It's a scene you could have never imagined happening at your firm: A star employee is accusing his coworker of harassment and is promising to sue. Now what? Frantically, you call your lawyer at 10 p.m. to help you sort things out.
"Unfortunately, this is when a small-business owner realizes the need for professional day-to-day human resources management. It's a proactive move toward mitigating risks of incidences like these" says Eric Semel, a New York-based HR consultant and former vice-president at Simon and Schuster.
People management is top-of-mind.
"If you think of HR as benefits management, hiring and firing, and planning the annual holiday party, think again," says Semel. "The post-pandemic workplace calls for more thoughtful and expansive human resource management strategies." The top concerns he cites are:
Developing diversity, equity, and inclusion initiatives. A recent Pew Research survey of American workers on DEI initiatives shows that 56 percent of employees feel DEI is "a good thing." While that's a healthy number, more education and awareness is needed.
Making the home/office culture work. In a 2022 Cisco survey of American employees, 73 percent said their companies need to rethink the hybrid office culture.
Ensuring a solid career path for younger employees. According to a 2022 Fortune report, 70% of Millennial and Gen Z employees said they were ready to leave their jobs due to a lack of skill-building assistance.
Learn the benefits of professional HR management.
"Comprehensive HR administration covers not only benefits, hiring and firing, but also delicate workplace issues calling for careful management and adherence to well-established best practices," says Semel. But despite these and other benefits of HR expertise, many small businesses are still "winging it." Are you one of them? If so, Semel points to these benefits of dedicated HR management as food for thought:
Get back to managing your vision. Are you running a growing firm and finding yourself onboarding new employees, researching benefits, or working with your payroll provider on mundane glitches? Your time is better spent on your big-picture vision.
Ensure you're staying in compliance. Every firm needs to follow federal, state, and local employment laws and regulations. Many industries also have their own codes and standards. The aforementioned advances in diversity and inclusion best practices are integral to this HR function.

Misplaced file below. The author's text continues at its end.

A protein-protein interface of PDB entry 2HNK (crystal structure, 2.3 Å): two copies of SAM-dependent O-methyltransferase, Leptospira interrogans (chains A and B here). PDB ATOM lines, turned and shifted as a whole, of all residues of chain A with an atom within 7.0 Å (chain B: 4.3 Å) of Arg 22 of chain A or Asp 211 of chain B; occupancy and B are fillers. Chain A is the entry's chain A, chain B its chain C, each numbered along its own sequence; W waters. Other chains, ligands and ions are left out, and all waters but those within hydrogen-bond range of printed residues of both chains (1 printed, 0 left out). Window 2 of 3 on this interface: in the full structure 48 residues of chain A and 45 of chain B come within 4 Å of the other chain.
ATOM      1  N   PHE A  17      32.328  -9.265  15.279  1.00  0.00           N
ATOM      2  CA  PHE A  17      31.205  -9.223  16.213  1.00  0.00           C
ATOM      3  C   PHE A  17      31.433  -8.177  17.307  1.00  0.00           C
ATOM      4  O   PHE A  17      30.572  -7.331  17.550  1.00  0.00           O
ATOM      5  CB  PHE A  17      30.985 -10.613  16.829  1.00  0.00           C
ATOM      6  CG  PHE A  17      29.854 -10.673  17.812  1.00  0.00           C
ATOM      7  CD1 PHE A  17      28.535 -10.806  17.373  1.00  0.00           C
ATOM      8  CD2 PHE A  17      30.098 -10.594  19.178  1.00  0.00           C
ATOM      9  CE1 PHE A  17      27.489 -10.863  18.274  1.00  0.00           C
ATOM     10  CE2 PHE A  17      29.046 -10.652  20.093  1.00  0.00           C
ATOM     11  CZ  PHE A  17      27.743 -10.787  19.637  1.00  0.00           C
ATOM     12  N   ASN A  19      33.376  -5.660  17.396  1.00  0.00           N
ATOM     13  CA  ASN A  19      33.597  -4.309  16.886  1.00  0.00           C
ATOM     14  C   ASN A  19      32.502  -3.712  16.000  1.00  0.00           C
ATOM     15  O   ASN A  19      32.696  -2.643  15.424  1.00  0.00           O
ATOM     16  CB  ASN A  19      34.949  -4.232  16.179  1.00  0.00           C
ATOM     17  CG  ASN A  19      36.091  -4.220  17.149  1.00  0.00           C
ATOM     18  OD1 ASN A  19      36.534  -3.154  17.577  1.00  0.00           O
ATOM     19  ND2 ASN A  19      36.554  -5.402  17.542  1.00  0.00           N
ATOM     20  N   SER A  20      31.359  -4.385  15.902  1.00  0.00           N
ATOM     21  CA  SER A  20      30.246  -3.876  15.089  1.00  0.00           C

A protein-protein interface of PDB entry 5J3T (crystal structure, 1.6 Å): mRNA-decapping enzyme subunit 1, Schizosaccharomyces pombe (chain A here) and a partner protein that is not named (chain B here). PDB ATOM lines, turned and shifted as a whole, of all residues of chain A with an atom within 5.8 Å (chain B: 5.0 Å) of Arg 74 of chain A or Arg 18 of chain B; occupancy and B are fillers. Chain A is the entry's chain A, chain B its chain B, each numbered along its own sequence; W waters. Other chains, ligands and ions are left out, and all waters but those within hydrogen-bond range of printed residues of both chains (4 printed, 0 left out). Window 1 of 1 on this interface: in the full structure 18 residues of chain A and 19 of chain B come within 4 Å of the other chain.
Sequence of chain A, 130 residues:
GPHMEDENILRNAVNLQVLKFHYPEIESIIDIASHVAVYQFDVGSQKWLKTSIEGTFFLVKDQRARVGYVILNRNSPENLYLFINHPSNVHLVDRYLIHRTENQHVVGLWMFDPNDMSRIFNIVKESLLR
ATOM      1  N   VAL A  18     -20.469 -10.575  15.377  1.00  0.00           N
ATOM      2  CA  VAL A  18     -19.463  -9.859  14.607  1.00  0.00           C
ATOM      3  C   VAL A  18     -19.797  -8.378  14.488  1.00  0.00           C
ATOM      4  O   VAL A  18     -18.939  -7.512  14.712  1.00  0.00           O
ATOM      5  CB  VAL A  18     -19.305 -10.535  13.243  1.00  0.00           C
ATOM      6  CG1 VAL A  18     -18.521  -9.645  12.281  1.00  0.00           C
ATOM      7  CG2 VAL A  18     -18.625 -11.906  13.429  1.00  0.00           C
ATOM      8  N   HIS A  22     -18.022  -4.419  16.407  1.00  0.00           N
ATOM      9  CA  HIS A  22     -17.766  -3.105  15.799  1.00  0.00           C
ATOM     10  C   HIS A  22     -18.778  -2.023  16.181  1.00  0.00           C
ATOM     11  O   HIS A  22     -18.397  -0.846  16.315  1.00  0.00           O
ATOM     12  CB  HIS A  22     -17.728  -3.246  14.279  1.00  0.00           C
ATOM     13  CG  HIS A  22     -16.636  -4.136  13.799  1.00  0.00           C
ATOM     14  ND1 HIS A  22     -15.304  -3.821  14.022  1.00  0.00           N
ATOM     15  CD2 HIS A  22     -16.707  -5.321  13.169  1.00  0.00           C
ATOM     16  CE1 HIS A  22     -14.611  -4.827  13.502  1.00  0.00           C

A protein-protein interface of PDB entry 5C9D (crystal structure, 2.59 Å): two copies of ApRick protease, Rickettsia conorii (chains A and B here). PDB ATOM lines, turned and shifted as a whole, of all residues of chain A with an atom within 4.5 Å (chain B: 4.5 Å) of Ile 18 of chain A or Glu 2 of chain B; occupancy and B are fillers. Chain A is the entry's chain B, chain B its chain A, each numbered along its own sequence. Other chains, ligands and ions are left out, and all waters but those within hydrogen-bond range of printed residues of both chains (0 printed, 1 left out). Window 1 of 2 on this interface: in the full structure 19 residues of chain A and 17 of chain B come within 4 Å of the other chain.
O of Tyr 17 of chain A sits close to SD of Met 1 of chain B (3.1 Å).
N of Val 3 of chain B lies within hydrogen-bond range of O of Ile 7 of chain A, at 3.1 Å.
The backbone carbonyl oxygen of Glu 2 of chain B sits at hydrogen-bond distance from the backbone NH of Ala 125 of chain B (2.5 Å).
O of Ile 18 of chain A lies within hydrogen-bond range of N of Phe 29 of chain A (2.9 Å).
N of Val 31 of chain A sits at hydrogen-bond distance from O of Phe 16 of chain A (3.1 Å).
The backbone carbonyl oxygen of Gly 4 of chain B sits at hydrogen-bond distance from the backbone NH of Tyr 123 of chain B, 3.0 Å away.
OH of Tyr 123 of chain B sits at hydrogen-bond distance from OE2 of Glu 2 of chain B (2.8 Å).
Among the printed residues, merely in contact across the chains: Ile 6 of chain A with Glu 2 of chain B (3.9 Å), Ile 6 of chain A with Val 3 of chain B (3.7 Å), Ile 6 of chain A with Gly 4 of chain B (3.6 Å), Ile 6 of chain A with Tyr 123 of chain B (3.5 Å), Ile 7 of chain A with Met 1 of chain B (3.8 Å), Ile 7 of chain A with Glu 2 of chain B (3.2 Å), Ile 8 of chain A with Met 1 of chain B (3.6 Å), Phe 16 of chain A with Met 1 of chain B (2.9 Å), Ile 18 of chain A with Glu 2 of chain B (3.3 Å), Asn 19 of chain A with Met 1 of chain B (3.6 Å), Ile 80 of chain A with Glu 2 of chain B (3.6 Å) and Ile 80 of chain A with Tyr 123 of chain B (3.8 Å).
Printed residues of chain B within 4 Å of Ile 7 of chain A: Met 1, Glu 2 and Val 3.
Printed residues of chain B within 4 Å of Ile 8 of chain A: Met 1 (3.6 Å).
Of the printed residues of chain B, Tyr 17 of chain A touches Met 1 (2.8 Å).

Get serious about career development. Successful employees set goals, get feedback in regular evaluations on their progress, and receive training to expand their roles. Imagine the short- and long-term benefits a program that helps your employees grow, while ensuring they're treated fairly.
Develop a professional workplace culture. A positive office culture encourages employee retention, fosters harmony, and eases recruiting. Smart HR management can create that atmosphere by developing a diverse and inclusive pool of talent, while managing day-to-day conflicts and grievances.
Grow smartly. Do you want to expand sales 50% by 2026? Take your business 100% online? Then you'll need to bring in some top people that take time and energy to find. Hire the top guns to find those top performing salespeople, Web developers, and anyone else you need to realize your grand vision.
Three Ways to Bring in HR Expertise
Ready to move on a dedicated HR solution? Consider these options:
Recruit an In-house HR manager. A full-time, embedded HR manager is the most comprehensive commitment you can make to improving your HR best practices; A manager with five years' experience commanded a $126,230 annual salary in 2021, or $60 per hour, according to the Bureau of Labor Statistics. "There'll always be someone at the ready to address crises large and small," says Semel.
Use an HR software platform. Almost two-thirds of small businesses use some form of HR management software, with another 15% evaluating this move. According to Tech Target, SMBs can expect to pay about $5,000 a year for a platform for a few dozen employees, though this number can vary widely based on services and modules chosen. Payroll services providers such as Paychex and ADP offer comprehensive software-based services.
Hire a consultant on an as-needed basis. "If you have a one-time project such as an employee survey that you want precisely worded or you're drafting an employee handbook, hiring a consultant can be a great, targeted approach." Says Semel. You could also use a consultant to "overhaul your existing recruiting, onboarding and training procedures, then stay on board to implement the changes."
Consulting costs vary, depending upon level of expertise and location. But in general, expect to pay anywhere from $200 to $500 per hour for a seasoned professional, with the average being closer to $300 per hour.
"There's no single ‘right way' to tackle comprehensive HR management," says Semel. "But you can start by determining your budget. Then talk to HR service providers, consultants, and a headhunter with specific expertise in HR hires," he adds. "By doing so, you'll be on your way to locking down a comprehensive HR plan."
By the Numbers: Workplace Issues Ripe for Active HR Management
A May 2023 Pew Research Center survey of the American workplace revealed that:
51 percent of employees are happy with their job;
44 percent feel they have sufficient opportunity to expand their job skills;
33 percent think their workplaces offer enough opportunities for promotion.
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